The United States aid agency USAID says Kenya's drought has reached the point of farmers losing up to 70 percent of their crops and at least 2.4 million livestock deaths were reported in May.
Danielle Resnik is a fellow at the International Food Policy Research Institute. She cites climate change as a major contributor to food insecurity in Kenya.
“For example we've seen rainfall being 55 percent less than average just between March and May of this year. And this, of course, contributes to poor vegetation less available for grazing for livestock. We've seen thousands of livestock deaths, and milk production has been about 60 percent below its average.”
Resnik also points out that almost 47 percent of Kenya’s wheat and 45 percent of edible oils are imported, so their prices have jumped, while prices of fertilizer – which Kenya depends on – have gone up globally by about 30 percent since January.
Although the US is providing nearly $235 million in additional humanitarian assistance to meet urgent needs for more than 1.1 million people across Kenya, more funding will be needed to help prevent significant loss of life and to meet expected humanitarian needs well into 2023.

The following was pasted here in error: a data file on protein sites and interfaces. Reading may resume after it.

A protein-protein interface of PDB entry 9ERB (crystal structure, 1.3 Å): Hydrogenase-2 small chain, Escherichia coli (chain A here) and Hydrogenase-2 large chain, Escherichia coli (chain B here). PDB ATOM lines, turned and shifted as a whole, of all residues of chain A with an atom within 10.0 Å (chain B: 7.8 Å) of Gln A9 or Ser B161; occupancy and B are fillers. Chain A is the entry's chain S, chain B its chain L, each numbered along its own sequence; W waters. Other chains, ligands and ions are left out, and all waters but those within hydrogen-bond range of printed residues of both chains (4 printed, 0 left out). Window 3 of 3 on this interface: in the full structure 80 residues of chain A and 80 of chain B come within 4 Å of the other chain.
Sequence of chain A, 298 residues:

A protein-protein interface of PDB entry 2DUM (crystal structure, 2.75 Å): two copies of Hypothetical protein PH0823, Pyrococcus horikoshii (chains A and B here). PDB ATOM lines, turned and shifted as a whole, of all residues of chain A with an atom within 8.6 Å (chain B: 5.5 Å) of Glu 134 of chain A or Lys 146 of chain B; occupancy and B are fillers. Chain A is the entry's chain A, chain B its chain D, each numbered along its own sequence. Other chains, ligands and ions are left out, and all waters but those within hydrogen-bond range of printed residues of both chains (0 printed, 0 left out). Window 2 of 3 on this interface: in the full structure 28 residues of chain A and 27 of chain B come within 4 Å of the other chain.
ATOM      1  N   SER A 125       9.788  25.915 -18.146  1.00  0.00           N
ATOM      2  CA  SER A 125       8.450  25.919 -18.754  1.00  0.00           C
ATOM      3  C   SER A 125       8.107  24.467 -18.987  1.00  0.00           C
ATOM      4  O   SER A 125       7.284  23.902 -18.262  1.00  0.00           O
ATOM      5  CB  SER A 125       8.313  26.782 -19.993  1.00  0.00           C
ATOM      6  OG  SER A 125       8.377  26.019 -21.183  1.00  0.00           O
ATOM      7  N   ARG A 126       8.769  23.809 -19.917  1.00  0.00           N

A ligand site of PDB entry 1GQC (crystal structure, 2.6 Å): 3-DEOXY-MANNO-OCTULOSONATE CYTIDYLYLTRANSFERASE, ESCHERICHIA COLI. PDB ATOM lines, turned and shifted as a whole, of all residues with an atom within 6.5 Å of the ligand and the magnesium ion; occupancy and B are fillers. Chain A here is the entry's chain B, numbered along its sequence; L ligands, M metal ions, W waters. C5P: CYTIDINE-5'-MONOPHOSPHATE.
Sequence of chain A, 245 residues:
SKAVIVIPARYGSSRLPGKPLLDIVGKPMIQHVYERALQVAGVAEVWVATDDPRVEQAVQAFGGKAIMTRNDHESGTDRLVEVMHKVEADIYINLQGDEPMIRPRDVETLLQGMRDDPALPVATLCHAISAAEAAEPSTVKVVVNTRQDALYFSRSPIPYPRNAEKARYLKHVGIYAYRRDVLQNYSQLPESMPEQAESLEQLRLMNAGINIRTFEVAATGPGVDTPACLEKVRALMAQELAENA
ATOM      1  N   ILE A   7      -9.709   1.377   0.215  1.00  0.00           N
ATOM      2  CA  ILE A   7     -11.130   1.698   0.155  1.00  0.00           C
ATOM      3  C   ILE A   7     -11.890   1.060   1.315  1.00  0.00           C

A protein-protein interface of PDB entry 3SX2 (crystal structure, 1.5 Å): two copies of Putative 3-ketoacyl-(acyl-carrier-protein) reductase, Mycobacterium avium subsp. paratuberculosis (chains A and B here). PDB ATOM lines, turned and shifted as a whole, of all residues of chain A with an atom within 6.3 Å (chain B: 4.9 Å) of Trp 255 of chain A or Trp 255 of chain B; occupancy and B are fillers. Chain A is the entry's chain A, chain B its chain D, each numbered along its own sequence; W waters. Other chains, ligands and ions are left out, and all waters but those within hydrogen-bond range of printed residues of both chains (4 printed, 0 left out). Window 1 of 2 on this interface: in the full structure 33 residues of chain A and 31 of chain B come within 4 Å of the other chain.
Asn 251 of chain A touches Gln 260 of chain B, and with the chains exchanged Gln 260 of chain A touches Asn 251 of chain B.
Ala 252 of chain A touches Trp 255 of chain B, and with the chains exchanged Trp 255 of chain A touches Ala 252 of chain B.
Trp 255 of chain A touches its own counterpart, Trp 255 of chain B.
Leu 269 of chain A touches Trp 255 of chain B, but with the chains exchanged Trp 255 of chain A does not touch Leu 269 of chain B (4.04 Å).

USAID is urging the international community to join in scaling up assistance to save lives.
Many families have yet to fully recover from the devastating effects of the COVID-19 pandemic and other climatic shocks before Russia’s war on Ukraine further exacerbated the hunger crisis with a rise in food, fuel and fertilizer prices.
“Given the impacts of the Russian war, resources will be very important. The United States government recognizes that and appreciates the front-line work that is being done here and will continue to press for additional resources to be made available,” said Michael Bittrick, senior advisor in the global global food security office at the State Department
In fiscal year 2022 alone, the United States has provided nearly $324 million in humanitarian assistance to the people of Kenya – the greatest share of all donor funding to date. But more funding will be needed to help prevent significant loss of life and to meet expected humanitarian needs well into 2023.